“Recovery was very painful,” he says. “We moved those files and, out of an abundance of caution, air-gapped our network for six hours. We then pulled all of the files from the location and deleted them.”

All told, the team deleted several ­million affected files. LaChance was able to restore all of the lost files from a recent backup.

Back in Madison County, the first change in recovery efforts was shutting down the vendor server that started everything. Once the server’s ports were disabled, Cannon says her IT department examined everything else that was going on, assessing the organization’s servers, anti-virus protection and firewalls — including Cisco Systems’ Advanced Malware Protection and Adaptive Security Appliance, along with Trend Micro OfficeScan — before making changes proactively.

“While we were checking all potential areas of risk, we used that process as a learning tool for some of the lower level support people,” she says. “We also beefed up our web filtering and content filtering too. We used to be very lenient. Those days are gone.”

Cannon implemented a strategy to limit and isolate devices that engage in risky behavior, such as frequenting social media sites. That is important, she says, because Facebook in particular has become a popular entry point for ­ransomware. As a result, when the county’s probation and drug support departments require social media platforms as investigative tools, they now access those sites from PCs set up on a segregated network.

While it’s important to assess the network, hardware and software after a ransomware attack, organizations also need to revisit employee awareness and ongoing training.

“If you make the investment in technology but haven’t made the investment in people to review it all, it’s a wasted effort,” says MS-ISAC’s Calkin. IT employees should be active in industry forums and pay close attention to security alerts from vendors and other organizations, he says. They should also undergo frequent training to receive updates on the latest security threats, mitigation and remediation efforts.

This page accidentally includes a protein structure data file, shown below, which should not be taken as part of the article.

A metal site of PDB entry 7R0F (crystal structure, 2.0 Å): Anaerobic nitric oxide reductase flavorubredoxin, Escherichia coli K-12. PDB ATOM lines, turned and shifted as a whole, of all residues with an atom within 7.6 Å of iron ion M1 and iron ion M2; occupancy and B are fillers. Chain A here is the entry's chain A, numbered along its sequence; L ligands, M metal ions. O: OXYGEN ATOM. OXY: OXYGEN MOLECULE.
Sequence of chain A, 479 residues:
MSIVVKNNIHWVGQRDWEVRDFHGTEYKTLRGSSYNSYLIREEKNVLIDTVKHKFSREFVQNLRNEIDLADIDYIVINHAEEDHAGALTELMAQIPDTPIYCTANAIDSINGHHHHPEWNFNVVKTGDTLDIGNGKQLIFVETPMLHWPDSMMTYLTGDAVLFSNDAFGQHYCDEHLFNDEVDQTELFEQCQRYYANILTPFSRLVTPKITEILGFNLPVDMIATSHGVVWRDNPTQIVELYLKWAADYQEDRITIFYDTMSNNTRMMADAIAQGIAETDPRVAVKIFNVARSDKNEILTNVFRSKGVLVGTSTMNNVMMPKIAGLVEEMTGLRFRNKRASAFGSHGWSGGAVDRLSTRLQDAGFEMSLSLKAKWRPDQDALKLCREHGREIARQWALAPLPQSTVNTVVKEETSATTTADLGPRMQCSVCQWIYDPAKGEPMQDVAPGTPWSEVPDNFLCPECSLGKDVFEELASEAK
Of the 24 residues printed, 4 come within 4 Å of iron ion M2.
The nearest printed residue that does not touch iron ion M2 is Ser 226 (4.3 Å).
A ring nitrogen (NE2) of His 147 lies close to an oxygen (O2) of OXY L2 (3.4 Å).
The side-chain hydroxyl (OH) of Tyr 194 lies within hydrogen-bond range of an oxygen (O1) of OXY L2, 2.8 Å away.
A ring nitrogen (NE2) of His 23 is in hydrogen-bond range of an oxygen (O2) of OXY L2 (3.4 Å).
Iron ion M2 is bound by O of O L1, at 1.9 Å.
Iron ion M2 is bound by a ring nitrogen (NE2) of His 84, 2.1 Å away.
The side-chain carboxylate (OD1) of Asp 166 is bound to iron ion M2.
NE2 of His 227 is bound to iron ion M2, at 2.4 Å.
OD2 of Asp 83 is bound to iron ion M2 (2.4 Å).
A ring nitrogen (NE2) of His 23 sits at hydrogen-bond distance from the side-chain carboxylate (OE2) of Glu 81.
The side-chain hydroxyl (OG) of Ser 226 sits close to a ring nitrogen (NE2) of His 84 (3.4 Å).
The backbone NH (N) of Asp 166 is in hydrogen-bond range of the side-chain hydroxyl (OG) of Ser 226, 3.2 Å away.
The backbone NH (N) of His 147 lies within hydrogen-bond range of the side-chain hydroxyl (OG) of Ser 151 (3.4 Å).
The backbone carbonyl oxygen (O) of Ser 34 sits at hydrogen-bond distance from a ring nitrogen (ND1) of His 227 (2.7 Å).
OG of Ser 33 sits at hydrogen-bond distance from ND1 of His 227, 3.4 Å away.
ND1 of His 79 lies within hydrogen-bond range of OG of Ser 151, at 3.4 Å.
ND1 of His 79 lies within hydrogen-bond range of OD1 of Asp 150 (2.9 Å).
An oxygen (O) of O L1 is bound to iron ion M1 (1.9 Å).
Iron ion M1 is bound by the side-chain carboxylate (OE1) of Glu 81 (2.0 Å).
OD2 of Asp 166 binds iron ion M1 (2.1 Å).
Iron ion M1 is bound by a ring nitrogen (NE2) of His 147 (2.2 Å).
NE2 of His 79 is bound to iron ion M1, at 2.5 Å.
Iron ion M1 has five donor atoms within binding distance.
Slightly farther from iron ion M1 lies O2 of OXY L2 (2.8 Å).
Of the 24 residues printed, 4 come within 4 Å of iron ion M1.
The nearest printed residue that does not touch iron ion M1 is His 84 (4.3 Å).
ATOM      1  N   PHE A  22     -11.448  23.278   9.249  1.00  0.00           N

Sharing information also helps to reduce the risk of infection. The 2016 Deloitte-NASCIO Cybersecurity Study, “State Governments at Risk: Turning Strategy and Awareness into Progress,” found that collaboration both within and between state and local governments is “becoming central to state government strategy.” These ­collaborative efforts include working with MS-ISAC, the U.S. Department of Homeland Security’s fusion centers and other IT organizations.

The Human Connection of IT Security

Protection from ransomware goes deeper than the IT department, though. For instance, in Westland, Bourdeau and his team were notified by both the security software and the employee who made the mistake. The employee felt comfortable calling because Westland makes it a practice to avoid embarrassing people for falling victim to a socially engineered attack.

Post-infection, the city started quarterly evaluations of the security structures inside Active Directory so that Bourdeau knows who has permissions and who doesn’t. He beefed up the organization’s already strong education process and reasserted that the organization won’t discipline anyone who opens ransomware.

“We don’t want employees to hide anything. I want them to feel comfortable calling IT if they have any problems. I want them to know they are going to be received and helped,” Bourdeau says.

Michael Kaiser, executive director of the National Cyber Security Alliance, a public/private partnership dedicated to cybersecurity, says Bourdeau’s strategy is one that every organization should emulate.

“Part of the culture of cybersecurity is creating an atmosphere where employees feel that reporting cyber­breaches is a good thing,” he says. “You have to use education and show people how to use critical-thinking skills to make the best choices they can make, but don’t punish someone if they make a mistake. And that’s what it is. It’s a mistake.”

Today, the city of Westland engages its employees two to three times each month (as opposed to three or four times per year) and shares information about the most recent social engineering programs. He has also created training videos to further engage employees.

“We’re shamelessly copying social media and social trends to deliver this critical business information,” he says.

Patrick Cavan Brown; DFTidrington/Thinkstock
Jan 31 2017